UChicago Medicine Comprehensive Cancer Center
Ralph Weiselbaum, MD, and Geoffrey Greene, PhD, in lab
Ralph Weichselbaum, MD, left, and Geoffrey Greene, PhD, are co-directors of the Ludwig Center for Metastasis Research.

The deadliest aspect of cancer is metastasis — a process by which tumor cells break away from their neighbors and travel to distant organs. Metastatic cancer remains a major clinical challenge due to lack of accurate predictive tests and limited effective therapeutic options. This translates into lower survival rates at later stages of the disease. Our researchers are invested in unraveling the molecular and genetic basis of this process, a key to developing successful treatments tailored to individual patients that will prevent cancer from spreading.

Back in 1995, Ralph Weichselbaum, MD, and Samuel Hellman, MD, coined the phrase “oligometastasis” to describe a state in which patients have a few metastases, or sites of cancer that has spread, in contrast to those with widespread metastases throughout the body. Since then, Weichselbaum and his colleagues have not only learned how to treat these patients with oligometastases effectively, but have also led efforts to understand the differences between these metastatic states and the molecular mechanisms that are involved.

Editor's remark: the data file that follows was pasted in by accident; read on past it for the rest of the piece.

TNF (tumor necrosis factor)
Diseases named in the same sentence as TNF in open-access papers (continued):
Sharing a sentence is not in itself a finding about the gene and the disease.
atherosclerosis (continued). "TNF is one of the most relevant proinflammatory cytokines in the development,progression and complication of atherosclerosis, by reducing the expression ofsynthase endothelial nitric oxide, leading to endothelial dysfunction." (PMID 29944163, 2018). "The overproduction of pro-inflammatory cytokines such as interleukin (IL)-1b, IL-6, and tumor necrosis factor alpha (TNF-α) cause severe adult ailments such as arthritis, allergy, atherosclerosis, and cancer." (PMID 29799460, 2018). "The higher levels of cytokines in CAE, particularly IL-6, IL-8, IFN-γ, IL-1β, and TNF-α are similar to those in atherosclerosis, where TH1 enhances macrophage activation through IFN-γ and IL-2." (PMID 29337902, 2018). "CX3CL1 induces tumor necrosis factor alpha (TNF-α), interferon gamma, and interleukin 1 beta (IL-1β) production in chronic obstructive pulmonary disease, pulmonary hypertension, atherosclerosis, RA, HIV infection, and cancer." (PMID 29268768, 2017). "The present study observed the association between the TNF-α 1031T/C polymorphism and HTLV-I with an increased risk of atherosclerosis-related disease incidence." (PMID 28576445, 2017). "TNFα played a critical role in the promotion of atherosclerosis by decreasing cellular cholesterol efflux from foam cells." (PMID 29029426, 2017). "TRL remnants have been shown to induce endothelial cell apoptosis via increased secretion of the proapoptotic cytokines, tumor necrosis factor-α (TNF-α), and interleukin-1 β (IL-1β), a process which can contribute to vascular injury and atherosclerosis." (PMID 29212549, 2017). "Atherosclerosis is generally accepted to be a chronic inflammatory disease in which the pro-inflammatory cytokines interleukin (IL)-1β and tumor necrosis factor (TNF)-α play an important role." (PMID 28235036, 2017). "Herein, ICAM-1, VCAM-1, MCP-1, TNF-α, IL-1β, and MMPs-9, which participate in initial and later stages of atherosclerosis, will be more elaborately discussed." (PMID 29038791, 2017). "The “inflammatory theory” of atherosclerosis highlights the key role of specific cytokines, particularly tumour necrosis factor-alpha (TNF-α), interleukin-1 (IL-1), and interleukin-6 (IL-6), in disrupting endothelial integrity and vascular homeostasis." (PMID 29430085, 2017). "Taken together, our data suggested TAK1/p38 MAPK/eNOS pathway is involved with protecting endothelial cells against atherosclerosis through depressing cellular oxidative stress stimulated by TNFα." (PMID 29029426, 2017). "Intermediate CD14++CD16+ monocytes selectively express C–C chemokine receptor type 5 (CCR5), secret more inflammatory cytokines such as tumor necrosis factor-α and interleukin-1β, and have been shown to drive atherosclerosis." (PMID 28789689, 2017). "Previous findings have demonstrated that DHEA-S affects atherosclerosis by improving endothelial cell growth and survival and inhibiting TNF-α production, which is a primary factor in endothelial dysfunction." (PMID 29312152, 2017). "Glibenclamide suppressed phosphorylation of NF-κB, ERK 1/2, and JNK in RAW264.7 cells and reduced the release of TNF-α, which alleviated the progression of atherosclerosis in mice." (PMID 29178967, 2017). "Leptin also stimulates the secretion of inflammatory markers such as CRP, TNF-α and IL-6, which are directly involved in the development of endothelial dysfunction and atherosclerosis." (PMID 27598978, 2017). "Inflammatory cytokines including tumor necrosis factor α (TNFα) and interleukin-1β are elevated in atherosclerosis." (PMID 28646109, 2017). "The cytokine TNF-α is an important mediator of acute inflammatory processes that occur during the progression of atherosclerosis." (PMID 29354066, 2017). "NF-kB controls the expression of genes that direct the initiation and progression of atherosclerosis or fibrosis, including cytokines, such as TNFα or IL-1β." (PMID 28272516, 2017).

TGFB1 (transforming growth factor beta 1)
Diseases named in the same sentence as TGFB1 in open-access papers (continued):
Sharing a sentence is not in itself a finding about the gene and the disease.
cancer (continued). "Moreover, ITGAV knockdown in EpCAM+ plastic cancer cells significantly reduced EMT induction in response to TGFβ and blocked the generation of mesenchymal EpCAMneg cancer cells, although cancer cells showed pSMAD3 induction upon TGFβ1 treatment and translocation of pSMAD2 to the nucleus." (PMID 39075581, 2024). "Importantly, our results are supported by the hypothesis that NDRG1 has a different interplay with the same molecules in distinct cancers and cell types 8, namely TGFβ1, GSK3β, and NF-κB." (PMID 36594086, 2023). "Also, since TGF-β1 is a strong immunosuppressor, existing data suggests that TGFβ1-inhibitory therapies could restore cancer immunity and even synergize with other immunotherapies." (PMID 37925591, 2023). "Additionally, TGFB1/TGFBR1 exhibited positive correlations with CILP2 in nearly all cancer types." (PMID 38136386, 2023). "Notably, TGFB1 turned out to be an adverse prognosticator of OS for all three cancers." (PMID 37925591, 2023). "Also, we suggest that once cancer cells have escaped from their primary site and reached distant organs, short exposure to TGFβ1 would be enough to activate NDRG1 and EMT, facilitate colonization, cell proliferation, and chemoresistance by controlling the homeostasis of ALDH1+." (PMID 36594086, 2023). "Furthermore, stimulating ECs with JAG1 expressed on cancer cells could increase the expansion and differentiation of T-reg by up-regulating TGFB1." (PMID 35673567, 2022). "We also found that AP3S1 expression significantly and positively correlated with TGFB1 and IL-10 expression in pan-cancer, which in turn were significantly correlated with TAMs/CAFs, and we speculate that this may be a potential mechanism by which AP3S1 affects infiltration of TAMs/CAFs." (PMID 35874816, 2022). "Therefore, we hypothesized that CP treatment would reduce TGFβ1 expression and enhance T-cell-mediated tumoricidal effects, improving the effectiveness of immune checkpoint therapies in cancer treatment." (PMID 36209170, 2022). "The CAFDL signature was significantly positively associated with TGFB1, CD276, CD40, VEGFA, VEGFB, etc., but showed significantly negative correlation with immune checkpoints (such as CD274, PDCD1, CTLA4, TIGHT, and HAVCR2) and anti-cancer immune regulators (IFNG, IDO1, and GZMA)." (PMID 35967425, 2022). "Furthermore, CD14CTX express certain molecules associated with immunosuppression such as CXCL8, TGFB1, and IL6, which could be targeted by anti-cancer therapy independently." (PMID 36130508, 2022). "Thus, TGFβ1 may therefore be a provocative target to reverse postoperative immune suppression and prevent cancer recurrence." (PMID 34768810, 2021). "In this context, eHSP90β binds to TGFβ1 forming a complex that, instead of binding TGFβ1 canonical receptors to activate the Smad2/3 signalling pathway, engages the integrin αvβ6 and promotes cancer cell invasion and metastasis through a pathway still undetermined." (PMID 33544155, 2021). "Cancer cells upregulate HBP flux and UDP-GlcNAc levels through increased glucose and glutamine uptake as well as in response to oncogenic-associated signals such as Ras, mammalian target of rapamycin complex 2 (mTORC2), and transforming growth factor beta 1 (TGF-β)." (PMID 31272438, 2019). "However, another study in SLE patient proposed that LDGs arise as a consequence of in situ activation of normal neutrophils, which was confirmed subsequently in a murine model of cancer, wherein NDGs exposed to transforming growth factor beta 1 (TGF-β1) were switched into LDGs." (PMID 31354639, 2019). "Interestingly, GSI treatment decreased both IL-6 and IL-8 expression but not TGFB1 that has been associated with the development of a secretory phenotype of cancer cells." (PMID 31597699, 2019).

Work from Weichselbaum and other Comprehensive Cancer Center members Sean Pitroda, MD; Mitchell Posner, MD; Kevin White, PhD; and Jeremy Segal, MD, PhD, identified three distinct subtypes of de novo colorectal liver metastasis through integrative molecular analysis (Pitroda et al., Nat Comm 9:1793-1801, 2018). These molecular subtypes complement clinical information to distinguish low-, moderate-, and high-risk patients with very different survival rates, and have the potential to change how we evaluate metastasis clinically.